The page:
UK Space Minister Announces CubSat Project, Earth Observation Hub


UK Space Minister David Willetts announced a one-year pilot programme to design and launch a CubeSat and the creation of  an Earth Observation Hub in Oxfordshire.

The CubeSat is a shoebox-size satellite that can be fitted with the latest space technology. The compact size of the satellite, which is called UKube1, will allow the UK to test new equipment and carry out research in a relatively cheap way.

There will be a competition for companies and academic groups to come up with the most innovative ideas for UKube1’s payload.

“Britain’s first CubeSat will bring major benefits to the UK space industry. Firms will now have a cheap and quick way to test their latest prototypes,” Mr. Willetts said. “Running a completion to see which experiments will go up with UKube1 is an inventive way to ensure it is fitted with the most creative and innovative payload ideas.”

Earth Observation Hub

The minister also revealed a £4.9m contract has been awarded to build an Earth Observation Hub at the International Space Innovation Centre in Oxfordshire.

The hub will enable the UK to manage spacecraft operations and process the information collected by future space missions.

The contract has gone to a consortium led by Astrium and the hub will be amongst the first in Europe that will actively encourage direct collaboration between government, industry and academics.

“The Earth Observation Hub will help UK scientists make the most of the wealth of information we are collecting about our home planet, in vital areas such as monitoring the effects of climate change or so we can respond quickly to natural disasters throughout the world,” Mr. Willetts said.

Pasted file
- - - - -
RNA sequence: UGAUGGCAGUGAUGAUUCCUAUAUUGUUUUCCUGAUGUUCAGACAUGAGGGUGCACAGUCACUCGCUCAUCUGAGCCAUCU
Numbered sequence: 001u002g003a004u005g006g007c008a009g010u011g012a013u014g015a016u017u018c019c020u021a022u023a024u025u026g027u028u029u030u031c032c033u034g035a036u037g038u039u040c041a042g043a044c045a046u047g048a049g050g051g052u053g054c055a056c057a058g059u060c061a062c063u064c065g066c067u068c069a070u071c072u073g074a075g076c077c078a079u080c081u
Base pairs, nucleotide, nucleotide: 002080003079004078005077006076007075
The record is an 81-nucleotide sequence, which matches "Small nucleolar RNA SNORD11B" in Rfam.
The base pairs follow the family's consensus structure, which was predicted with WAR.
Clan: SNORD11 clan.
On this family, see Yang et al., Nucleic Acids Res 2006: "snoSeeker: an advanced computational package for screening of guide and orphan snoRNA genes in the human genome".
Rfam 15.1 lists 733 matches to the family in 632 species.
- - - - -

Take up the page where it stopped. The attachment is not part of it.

“It’s the important first step in making the International Space Innovation Centre a reality, linking regional space capabilities and promoting knowledge-sharing between academia and industry. This will support further growth in a sector already worth more than £6 billion a year to our economy,” he added.

Engineering and Physical Sciences Research Council fellowships

Mr Willetts also announced further investment in the future of British research with the Engineering and Physical Sciences Research Council awarding fellowships totalling £38m.

After a rigorous selection process the council handed out 30 Career Acceleration Fellowships, which allows the recipient to cover their research costs, and 16 Leadership Fellowships, which support talented researchers in becoming international research leaders.

“Supporting talented scientists and engineers throughout their careers is crucial to driving the UK’s science base and economy forward,” Mr. Willetts said. “These prestigious fellowships are an important investment for the future, and will help us develop innovative technologies and solutions for the major challenges ahead, and secure our place as global winners.”